The physical and emotional strain of PTSD can become a struggle for some people and it can linger in the form of panic attacks and other behavioral manifestations that interfere with daily life. The residual effects of a shocking or scary event can continue for months (or even longer,) and make people feel stressed and frightened when their PTSD is triggered, despite not being in danger. Although danger is a common element for bringing about PTSD in the first instance, not everyone with PTSD has been through a dangerous or scary experience.
Working through PTSD is possible, but requires consciousness about its triggers along with developing behavioral discipline consisting of adaptations and specific exercises that can ameliorate and eventually eliminate its bad effects. In a perfect world it would be ideal to altogether avoid PTSD stimuli. Since this is not practical, there are excellent strategies for managing both the internal and external stimuli that can bring about an attack.
NIH guidelines indicate the following conditions for having PTSD, all lasting longer than one month:
- At least one re-experiencing symptom
- At least one avoidance symptom
- At least two arousal and reactivity symptoms
- At least two cognition and mood symptoms
The severity of the symptoms must also be considered to be severe enough to interfere with relationships.
Coping Strategies for PTSD
PTSD symptoms can be triggered by internal and external stimuli. Gaining awareness of the specific thoughts, feelings, or environmental factors that bring about PTSD is the logical first step in protecting oneself.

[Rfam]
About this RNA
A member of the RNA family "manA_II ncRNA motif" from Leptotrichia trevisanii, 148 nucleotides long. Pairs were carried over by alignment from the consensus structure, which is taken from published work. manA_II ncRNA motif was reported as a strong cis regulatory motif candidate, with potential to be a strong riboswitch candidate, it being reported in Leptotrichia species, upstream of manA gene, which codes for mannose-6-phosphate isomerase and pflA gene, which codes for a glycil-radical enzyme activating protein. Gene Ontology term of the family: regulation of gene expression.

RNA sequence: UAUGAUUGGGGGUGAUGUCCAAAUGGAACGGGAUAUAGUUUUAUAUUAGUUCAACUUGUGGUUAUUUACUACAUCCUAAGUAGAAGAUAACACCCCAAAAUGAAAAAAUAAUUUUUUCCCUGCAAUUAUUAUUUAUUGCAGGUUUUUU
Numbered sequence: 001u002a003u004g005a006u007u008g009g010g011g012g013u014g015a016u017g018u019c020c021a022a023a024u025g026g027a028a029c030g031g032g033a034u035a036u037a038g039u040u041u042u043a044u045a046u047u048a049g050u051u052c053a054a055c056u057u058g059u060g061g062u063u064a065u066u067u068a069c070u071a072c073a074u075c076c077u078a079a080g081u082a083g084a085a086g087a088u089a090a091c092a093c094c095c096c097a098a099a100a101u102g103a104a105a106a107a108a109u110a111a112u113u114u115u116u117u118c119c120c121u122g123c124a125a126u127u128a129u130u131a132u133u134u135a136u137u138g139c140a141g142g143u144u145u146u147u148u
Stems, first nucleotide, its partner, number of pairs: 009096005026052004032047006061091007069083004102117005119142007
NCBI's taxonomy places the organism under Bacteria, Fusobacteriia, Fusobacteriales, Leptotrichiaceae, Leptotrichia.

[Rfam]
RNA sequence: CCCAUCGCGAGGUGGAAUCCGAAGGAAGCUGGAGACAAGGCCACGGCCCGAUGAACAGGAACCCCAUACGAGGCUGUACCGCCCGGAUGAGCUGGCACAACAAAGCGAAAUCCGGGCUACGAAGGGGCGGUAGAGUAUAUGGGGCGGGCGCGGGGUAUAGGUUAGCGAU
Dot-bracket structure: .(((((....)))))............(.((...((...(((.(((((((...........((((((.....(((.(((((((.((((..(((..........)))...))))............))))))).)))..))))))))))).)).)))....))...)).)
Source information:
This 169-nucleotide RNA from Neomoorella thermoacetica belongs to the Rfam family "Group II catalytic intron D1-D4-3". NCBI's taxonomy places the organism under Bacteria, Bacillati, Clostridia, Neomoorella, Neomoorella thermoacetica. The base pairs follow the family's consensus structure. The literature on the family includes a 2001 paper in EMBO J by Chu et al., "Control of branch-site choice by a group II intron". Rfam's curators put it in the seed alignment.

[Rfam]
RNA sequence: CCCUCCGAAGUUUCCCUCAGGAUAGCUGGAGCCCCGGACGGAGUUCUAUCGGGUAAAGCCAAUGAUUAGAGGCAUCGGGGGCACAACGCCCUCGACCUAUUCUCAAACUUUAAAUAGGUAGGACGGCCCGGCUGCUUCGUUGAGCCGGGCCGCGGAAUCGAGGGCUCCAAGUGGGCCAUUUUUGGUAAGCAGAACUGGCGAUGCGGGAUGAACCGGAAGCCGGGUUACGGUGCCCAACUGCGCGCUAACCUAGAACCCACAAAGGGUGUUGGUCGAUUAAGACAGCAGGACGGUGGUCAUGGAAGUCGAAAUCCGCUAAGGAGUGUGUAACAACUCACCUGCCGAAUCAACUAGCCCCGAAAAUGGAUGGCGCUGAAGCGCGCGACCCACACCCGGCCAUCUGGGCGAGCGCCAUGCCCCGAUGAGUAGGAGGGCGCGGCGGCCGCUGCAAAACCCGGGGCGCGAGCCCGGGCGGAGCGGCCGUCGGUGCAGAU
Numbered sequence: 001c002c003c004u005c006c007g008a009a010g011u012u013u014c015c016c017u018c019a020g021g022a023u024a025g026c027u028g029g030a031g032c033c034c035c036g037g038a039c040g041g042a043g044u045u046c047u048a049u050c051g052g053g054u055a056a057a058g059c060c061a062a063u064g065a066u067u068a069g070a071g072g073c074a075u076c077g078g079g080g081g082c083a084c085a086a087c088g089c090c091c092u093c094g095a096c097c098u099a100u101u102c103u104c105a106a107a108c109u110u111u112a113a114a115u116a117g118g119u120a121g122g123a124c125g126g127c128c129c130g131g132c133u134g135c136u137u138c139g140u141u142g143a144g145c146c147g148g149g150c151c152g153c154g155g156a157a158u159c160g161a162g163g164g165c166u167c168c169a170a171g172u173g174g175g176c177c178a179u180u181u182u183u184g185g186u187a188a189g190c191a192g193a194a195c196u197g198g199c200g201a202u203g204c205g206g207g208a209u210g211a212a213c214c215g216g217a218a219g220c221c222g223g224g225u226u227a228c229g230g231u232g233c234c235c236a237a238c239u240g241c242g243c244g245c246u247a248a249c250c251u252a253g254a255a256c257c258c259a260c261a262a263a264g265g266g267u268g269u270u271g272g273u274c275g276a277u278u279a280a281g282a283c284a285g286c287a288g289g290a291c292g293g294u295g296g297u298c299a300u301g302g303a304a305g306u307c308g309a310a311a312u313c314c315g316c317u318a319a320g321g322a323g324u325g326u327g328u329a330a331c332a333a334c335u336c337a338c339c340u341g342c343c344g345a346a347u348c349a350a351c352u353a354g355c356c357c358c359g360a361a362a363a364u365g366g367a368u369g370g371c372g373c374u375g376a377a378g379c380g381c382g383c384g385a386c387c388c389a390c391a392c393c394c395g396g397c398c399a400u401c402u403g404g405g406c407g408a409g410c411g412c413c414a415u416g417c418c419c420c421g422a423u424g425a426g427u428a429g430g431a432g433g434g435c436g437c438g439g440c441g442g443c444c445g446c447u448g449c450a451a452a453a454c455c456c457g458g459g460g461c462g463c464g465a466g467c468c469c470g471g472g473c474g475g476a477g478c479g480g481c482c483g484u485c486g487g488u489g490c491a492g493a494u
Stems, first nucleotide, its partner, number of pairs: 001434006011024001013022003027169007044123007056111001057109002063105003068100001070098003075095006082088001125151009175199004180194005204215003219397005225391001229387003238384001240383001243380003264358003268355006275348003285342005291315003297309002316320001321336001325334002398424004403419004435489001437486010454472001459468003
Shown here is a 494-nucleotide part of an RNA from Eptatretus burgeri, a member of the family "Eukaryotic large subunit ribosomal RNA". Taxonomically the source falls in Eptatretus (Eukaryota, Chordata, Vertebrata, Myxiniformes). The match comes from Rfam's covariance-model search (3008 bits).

Triggers falling into the internal category encompass a wide spectrum of emotions: anger, anxiety, sadness, loneliness, vulnerability, and a lack of trust are representative of feelings that can bring about PTSD.
External triggers like anniversaries, seeing a particular place or person, or even a holiday can promote a PTSD incident as well.
Patient education and social support are important initial factors in managing PTSD. Beyond learning about specific triggers and either avoiding or mitigating them, developing a protocol that addresses the components of the Cognitive Triangle: thoughts, feelings, and actions, is the key to managing the disorder.
For thought management, techniques that incorporate mindfulness, relaxation, and self-soothing are helpful. Deep breathing, and to the extent a sufferer can learn it—meditation, are superb ways to get back to a more relaxed baseline. Relatively recent therapeutic techniques that address PTSD include EMDR (eye movement desensitization and reprocessing,) that uses eye movements to overcome the negative effects stemming from traumatic life events. A 1998 study (Scheck et.al.) that studied 60 women provided early support for the efficacy of EMDR in treating stress disorders.
For those with a loved one suffering from PTSD, it is important to talk to them about the incident, but it is not advisable to pressure them to much; if a person resists talking about it, it is alright to step back and suggest that they talk at a time when they feel more comfortable. Always be aware for signs that someone has resorted to self-medicating, or is exhibiting suicidal tendencies so that professional help can be sought out immediately.
For additional information, please feel free to email our office at Amanda.Itzkoff@gmail.com. To schedule an appointment, call our offices at 917-609-4990.
Dr. Amanda Itzkoff